"Vladimir Putin is very positive toward Donald Trump because he promised to improve the relationship and he said positive things about Putin himself," says Sergei Markov, a hawkish political strategist who occasionally advises the Kremlin. But Mr. Markov says that Russiagate is proof that the U.S. establishment will not allow Mr. Trump to implement his stated plan to improve ties with Russia. "He is not able to act. I think Vladimir Putin believes Donald Trump is not really the President of the United States." At least not in the sense that Mr. Putin, as President of Russia, is the unquestioned authority here.
Hope is fading in Moscow that Mr. Trump will be able to lift the sanctions that the U.S. imposed (along with Canada and the European Union) over Russia's 2014 annexation of the Crimean Peninsula and its ongoing support for separatist militias in eastern Ukraine. Seeking to head off any sanctions relief that Mr. Trump may have been planning to offer Russia, the U.S. House and Senate on Thursday passed legislation that would require congressional approval for the President to lift sanctions at any point, while also introducing new sanctions targeting companies that co-operate with Russia's energy industry. On Friday, the White House announced Mr. Trump will sign the legislation.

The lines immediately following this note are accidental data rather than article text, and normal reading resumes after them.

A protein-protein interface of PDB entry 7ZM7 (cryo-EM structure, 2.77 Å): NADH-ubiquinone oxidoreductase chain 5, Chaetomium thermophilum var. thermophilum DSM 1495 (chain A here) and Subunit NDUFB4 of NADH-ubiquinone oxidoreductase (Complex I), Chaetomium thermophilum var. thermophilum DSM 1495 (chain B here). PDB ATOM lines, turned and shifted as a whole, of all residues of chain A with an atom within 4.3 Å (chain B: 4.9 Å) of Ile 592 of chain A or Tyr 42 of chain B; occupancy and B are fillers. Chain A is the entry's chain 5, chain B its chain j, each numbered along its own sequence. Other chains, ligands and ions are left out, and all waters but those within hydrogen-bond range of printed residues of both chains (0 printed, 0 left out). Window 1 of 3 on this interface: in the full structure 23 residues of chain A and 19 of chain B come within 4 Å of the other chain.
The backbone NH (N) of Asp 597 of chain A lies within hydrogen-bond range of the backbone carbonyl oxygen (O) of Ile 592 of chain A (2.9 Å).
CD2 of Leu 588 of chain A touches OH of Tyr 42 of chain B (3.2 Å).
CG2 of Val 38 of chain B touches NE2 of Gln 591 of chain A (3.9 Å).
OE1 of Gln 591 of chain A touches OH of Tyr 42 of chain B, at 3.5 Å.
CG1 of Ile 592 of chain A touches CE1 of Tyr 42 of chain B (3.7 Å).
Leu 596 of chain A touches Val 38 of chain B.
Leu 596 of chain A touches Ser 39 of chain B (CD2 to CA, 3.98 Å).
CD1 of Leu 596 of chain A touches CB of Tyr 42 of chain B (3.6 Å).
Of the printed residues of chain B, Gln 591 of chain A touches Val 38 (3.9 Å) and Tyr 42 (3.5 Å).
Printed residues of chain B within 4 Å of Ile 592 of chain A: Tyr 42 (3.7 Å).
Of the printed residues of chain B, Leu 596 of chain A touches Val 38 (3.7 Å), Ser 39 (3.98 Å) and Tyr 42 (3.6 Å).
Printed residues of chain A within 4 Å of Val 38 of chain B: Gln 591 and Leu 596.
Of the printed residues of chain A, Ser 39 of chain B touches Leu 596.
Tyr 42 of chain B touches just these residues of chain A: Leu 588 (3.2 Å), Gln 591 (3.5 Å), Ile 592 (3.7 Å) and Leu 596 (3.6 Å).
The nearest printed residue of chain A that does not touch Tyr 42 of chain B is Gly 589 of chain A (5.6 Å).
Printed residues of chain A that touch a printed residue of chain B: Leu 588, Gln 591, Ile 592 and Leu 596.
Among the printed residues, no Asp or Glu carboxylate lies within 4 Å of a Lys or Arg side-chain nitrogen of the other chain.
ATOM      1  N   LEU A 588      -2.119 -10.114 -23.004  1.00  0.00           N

Earlier Friday, Russia demanded a reduction in the number of U.S. diplomats stationed in the country to 455, the same number of Russian diplomats currently stationed in the U.S. (The number of American diplomats currently in Russia is not publicly known.) Russia said that it would also restrict access to the U.S. embassy dacha outside Moscow, as well as to a building used by the embassy as a storage facility.
The Kremlin is anxious to see the return of two of its own diplomatic compounds – one a 45-acre estate on the eastern shore of Maryland, the other a 14-acre property on Long Island – that were seized in December by Mr. Trump's predecessor, Barack Obama, as retaliation for the suspected election interference; 35 Russian diplomats were also expelled.
Russia did not retaliate at the time, as the Kremlin hoped relations would improve once Mr. Trump took office. Friday's move is a sign that Moscow is beginning to lose patience.